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Source: Forbes as of 25-06-2020

Mike de la Cruz is the CEO of Directly. He is a technology visionary in how software and AI can improve the customer experience. 

The growth of AI has brought the emerging technology to a wide range of professions, including those that have traditionally required “the human touch.” In the past, high-touch professions have been considered “robot proof,” but that is no longer the case. Recently AI technology has inspired numerous think pieces that explore whether AI can do the work of social workerscounselorsguest services specialistsdoctors and even babysittersIn the majority of cases today, the AI systems that have made their way into these professions perform very simple tasks. Take Woebot, for example, which has helped millions of people as their “chatbot therapist.” The AI is a delivery system for a form of self-directed cognitive behavioral therapy (CBT), all created by human experts. Woebot functions like a CBT self-help book. It isn’t designed to function like a human therapist, who builds and executes a variety of personalized care programs based on empathy for patients and their evolving needs.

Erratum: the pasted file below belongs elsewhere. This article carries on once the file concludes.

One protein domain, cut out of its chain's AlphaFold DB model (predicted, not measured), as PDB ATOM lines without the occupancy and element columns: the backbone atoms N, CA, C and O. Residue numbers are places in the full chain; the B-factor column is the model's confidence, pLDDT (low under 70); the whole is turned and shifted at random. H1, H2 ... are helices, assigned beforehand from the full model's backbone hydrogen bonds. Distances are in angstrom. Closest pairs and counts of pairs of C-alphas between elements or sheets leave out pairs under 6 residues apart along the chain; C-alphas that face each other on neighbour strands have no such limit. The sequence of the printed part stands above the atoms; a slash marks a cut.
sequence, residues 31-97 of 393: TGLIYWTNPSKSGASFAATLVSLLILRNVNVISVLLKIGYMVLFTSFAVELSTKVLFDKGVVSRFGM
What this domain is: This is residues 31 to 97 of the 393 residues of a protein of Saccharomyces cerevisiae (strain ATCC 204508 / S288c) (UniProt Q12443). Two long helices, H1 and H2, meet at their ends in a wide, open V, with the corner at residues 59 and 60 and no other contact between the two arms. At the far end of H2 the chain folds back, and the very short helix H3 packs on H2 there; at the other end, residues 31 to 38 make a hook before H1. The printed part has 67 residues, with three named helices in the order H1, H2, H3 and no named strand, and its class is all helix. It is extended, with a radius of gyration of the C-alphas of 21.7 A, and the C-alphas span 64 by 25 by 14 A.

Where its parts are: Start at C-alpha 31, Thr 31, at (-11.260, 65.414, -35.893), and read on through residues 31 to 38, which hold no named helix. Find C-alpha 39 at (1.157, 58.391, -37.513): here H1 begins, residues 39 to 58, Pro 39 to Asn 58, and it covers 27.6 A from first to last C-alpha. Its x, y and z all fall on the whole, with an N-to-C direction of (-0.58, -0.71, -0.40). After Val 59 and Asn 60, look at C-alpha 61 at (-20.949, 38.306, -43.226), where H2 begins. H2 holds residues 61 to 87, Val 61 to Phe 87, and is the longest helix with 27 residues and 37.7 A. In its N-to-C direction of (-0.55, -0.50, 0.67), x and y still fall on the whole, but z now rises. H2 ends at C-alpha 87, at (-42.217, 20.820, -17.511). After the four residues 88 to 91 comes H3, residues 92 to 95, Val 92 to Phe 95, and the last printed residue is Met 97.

In order to interact with people at a level that matches human experts in high-touch professions, AI needs empathy. Today, human experts are able to accomplish much more than any AI system because they are able to understand the emotions of others, and can modulate their behavior and service offerings appropriately. For me, based on my experience in developing AI-based solutions, this raises two vital questions: First, is it possible for AI to develop a sense of empathy? Second, if it is possible for AI to develop a sense of empathy, how does it get that empathy? Below, we’ll take a look at some examples where AI developers bridge that divide. 

Effective Training Enables More Versatile AI